K.I.S.S. Rule Proposal

Andy’s Keep-It-Simple-Sweet proposed NFMA rules are contained in the following posts together with associated commentary: K.I.S.S. Part I K.I.S.S. Part II K.I.S.S. Rule Language, Purpose and Principles K.I.S.S. Vegetation Management and Timber Harvest K.I.S.S. Assessment of New Information and Changed Circumstances K.I.S.S. Inventories and Interdisciplinary Process K.I.S.S. Public Participation K.I.S.S. Plant and Animal Diversity K.I.S.S. …

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K.I.S.S. Maps

Maps are planning’s most ubiquitous and useful tool. Maps put place in the center of the planning conversation. It’s no surprise that all of the place-based collaborative processes use maps as their exclusive planning tool. No linear programming optimizing models; no ecological forecasting models; in fact, no complex models at all are used in collaborative, …

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K.I.S.S. in Rule Form Conclusion

In contrast to the Forest Service’s official planning rule blog, the software that supports this blog is actually useful. The WordPress search feature lets readers aggregate onto one screen blog entries that share a common word and turn that search into a URL. For example, here are the K.I.S.S. blog entries (read from bottom to …

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K.I.S.S. in Rule Form, Part 8

The proposed K.I.S.S. rules are based on the premise that the Forest Service is revising forest plans, not promulgating new plans from scratch. This premise implies a rebuttable presumption that the existing plan’s provisions are satisfactory. NFMA supports this approach to plan revision. For example, NFMA requires the Forest Service review timberland suitability decisions “at …

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K.I.S.S. in Rule Form, Part 7

K.I.S.S. in Rule Form, Part 7 Keeping-it-simple-sweet means omitting matters from the NFMA rules that are satisfactorily covered by statute. For example, a section of NFMA (paragraph i) separate from the planning rule sections (paragraphs g and h) requires that permits (e.g., special-use permits) and contracts (e.g., stewardship, sale of timber) “for the use and …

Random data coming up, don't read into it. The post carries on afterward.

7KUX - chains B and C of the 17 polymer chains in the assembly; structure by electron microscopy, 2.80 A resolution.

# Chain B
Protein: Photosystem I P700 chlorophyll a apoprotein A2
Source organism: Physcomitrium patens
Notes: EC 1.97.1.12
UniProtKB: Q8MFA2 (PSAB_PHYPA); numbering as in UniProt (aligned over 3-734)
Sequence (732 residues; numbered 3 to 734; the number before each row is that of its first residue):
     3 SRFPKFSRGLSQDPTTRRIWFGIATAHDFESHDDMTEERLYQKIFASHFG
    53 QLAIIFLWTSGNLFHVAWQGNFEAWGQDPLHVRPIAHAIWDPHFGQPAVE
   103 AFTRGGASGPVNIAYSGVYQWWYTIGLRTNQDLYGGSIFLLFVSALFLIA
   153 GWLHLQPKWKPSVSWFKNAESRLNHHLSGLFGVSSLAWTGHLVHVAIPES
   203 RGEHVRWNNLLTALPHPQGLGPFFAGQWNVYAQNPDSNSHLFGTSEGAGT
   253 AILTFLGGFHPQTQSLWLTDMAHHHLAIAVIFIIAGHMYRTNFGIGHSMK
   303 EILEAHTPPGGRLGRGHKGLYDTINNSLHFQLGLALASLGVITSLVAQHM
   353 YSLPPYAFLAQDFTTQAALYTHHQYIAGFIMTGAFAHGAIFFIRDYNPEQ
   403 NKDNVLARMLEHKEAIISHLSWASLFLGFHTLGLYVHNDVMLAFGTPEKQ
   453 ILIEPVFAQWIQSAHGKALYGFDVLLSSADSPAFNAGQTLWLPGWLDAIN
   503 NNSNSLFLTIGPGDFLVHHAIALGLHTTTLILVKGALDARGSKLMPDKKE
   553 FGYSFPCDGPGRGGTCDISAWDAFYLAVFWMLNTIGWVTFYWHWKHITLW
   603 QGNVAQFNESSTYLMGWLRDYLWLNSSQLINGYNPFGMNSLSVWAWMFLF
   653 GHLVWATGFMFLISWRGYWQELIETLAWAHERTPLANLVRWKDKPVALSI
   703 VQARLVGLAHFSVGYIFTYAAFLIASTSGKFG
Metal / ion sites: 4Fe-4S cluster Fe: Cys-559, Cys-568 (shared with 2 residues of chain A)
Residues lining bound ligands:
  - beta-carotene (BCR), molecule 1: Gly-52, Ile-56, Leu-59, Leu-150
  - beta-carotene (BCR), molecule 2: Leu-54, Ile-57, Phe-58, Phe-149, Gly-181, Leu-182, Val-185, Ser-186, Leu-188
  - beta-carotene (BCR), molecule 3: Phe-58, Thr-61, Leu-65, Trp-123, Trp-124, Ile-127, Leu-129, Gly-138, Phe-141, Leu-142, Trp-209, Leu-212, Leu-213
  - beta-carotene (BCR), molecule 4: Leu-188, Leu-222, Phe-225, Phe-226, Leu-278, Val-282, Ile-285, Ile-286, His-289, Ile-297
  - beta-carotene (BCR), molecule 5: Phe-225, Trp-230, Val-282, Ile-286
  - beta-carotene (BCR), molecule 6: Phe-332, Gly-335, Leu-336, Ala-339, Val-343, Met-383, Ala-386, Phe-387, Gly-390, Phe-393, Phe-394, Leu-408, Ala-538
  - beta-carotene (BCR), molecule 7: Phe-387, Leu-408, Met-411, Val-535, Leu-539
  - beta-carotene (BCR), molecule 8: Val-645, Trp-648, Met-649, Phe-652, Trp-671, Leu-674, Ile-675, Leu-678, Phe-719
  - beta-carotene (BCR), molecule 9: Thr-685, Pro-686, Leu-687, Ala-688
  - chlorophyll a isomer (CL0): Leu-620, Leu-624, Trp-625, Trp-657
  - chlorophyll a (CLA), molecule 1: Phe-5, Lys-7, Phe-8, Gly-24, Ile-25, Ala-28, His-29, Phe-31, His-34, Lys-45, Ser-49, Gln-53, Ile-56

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K.I.S.S. in Rule Form, Part 6

No NFMA provision has transformed (and bedeviled) national forest management more than the law’s mandate to “provide for diversity of plant and animal communities based on the suitability and capability of the specific land area.” 16 U.S.C. § 1604(g)(3)(B). The consensus view of the federal courts (citations upon request) is that NFMA’s diversity language is …

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K.I.S.S. in Rule Form, Part 4

After a day listening to ecologists talk about landscape models, I am further inspired to urge planning rules that keep-it-simple-sweet. There are three kinds of government rules. Most government rules regulate the behavior of private concerns, e.g., point-source pollution and building codes. A few regulate the behavior of other government agencies, e.g., Endangered Species Act …

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K.I.S.S. in Rule Form, Part 3

In an agency beset with feelings of process predicament and analysis paralysis, it would be cruel punishment indeed to suggest NFMA rules that add more analysis and process to the mix. The new rules should also be durable; that is, not chase after every cause de jour (e.g., climate change) or impose inflexible, one-size-fits-all analysis …

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K.I.S.S. in Rule Form, Part 2

Now for some nitty-gritty. Here’s language that fleshes out the first task of plan revision: “(1) Decide the vegetation management and timber harvest program, including the proportion of probable methods of tree removal.” Most of the proposed rule is taken verbatim from the NFMA itself. The biggest change from the status quo is that vegetation …

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